The color RAM in the Genesis video chip is single ported such that at any given time the color RAM data bus either contains the data being read out of it for display purposes, or the data being written into the RAM by the CPU or by DMA.
Outside of the active display area the overscan color can be defined by software. The video chip shows this color for each pixel in the display by continuously addressing and reading out the color RAM data at that address. Most games set the backdrop color to black, as in your picture.
Typically software will use DMA to load transfer palette data from system memory to color RAM during the vertical blanking period which starts right after the last line of the active display area ends. The exact point where DMA starts depends on the software, usually there is some housekeeping and setup to do.
Due to the single-ported nature of the color RAM the video hardware will attempt to show the overscan color during that time but will be interrupted every other pixel by DMA writes. This causes the video distortion you pointed out. The color data you are seeing is the new palette data for the next frame being written into color RAM over a short period of time. It isn't useful for the developers, it's just a limitation of the hardware.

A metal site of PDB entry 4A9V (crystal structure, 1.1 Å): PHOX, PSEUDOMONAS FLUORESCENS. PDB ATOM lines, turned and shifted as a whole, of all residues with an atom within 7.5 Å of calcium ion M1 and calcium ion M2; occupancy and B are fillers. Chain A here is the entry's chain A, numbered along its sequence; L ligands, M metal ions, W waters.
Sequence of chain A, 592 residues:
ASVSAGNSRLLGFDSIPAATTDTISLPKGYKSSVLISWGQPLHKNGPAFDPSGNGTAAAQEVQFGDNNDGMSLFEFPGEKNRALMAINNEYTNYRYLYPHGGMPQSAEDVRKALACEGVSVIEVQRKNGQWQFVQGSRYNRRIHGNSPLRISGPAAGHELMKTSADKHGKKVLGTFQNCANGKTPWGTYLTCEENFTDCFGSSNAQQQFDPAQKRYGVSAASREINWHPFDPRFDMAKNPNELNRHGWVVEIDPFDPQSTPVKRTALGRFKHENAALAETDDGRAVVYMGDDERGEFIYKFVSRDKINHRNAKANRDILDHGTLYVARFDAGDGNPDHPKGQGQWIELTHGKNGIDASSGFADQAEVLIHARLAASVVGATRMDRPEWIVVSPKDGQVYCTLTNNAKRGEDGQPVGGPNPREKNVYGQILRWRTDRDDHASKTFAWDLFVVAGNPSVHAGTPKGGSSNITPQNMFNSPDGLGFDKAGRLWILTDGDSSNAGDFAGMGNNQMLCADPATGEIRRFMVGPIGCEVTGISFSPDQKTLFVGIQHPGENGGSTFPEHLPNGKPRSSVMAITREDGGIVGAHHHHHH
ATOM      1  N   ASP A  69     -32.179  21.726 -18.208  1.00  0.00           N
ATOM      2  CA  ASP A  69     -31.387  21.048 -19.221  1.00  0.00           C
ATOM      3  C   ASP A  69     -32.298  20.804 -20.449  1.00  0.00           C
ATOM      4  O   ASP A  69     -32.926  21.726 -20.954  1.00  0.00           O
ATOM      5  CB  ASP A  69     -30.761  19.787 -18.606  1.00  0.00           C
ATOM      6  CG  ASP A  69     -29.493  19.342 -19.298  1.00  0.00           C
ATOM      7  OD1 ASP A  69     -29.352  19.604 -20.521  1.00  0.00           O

This also manifests in games that do mid-frame color RAM changes such as the water levels in the Sonic games. You will see stationary dots of a solid color that flicker a bit and move up and down with the water level. Those dots come from the CPU writing in new color data and the single-ported RAM being unable to show the normally visible color at that location because the write has priority.
As dual port RAM is expensive there isn't a good solution for this. The TurboGrafx 16/PC Engine has a work-around where the last valid color shown prior to a color RAM write is latched and continuously output until the write finishes. This works well in the overscan area and isn't too bad for mid-frame writes as the pixel affected during a write will be a copy of its neighbor.